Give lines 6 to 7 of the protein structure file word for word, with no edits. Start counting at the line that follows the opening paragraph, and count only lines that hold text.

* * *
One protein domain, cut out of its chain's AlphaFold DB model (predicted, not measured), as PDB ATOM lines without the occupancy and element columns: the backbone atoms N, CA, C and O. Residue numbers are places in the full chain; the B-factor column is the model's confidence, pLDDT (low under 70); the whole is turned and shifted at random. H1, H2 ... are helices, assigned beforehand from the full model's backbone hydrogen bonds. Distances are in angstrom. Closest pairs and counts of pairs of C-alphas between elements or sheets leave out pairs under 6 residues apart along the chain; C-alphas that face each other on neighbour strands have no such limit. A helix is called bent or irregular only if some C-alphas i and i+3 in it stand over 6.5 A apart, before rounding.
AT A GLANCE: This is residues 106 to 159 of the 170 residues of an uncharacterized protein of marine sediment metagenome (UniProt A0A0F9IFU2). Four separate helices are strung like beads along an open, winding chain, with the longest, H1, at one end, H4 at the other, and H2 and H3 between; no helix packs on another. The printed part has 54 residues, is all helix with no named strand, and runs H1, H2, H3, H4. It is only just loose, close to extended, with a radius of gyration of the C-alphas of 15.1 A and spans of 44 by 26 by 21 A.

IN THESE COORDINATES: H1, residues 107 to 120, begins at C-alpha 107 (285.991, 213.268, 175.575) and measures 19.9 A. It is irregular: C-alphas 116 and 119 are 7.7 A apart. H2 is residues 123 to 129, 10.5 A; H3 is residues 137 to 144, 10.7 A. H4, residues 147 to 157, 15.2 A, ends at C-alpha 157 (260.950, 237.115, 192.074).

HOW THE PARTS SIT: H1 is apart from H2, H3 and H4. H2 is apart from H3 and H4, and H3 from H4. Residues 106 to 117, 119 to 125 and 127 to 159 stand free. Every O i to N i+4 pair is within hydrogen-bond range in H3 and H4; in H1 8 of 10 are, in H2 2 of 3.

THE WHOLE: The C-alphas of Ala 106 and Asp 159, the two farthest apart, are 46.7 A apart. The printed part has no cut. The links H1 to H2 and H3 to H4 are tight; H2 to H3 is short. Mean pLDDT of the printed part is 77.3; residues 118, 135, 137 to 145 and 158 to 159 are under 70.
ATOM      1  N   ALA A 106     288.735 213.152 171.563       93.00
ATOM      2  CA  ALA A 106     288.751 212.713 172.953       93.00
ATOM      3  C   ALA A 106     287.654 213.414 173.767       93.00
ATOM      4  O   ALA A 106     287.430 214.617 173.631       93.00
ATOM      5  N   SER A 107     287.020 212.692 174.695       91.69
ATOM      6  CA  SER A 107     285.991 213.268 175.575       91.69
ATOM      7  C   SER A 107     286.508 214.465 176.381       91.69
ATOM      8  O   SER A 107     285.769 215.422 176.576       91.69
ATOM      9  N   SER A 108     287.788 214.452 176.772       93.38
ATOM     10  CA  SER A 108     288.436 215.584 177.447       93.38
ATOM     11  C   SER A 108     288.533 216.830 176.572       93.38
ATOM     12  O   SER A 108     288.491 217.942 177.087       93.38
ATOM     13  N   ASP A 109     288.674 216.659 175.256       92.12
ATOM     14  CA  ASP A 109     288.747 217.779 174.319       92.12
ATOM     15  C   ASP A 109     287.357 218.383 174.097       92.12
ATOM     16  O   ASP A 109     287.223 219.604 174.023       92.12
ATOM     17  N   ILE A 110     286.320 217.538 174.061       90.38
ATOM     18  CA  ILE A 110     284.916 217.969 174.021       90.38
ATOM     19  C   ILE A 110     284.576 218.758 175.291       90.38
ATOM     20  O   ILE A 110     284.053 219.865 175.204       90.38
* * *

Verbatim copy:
ATOM      2  CA  ALA A 106     288.751 212.713 172.953       93.00
ATOM      3  C   ALA A 106     287.654 213.414 173.767       93.00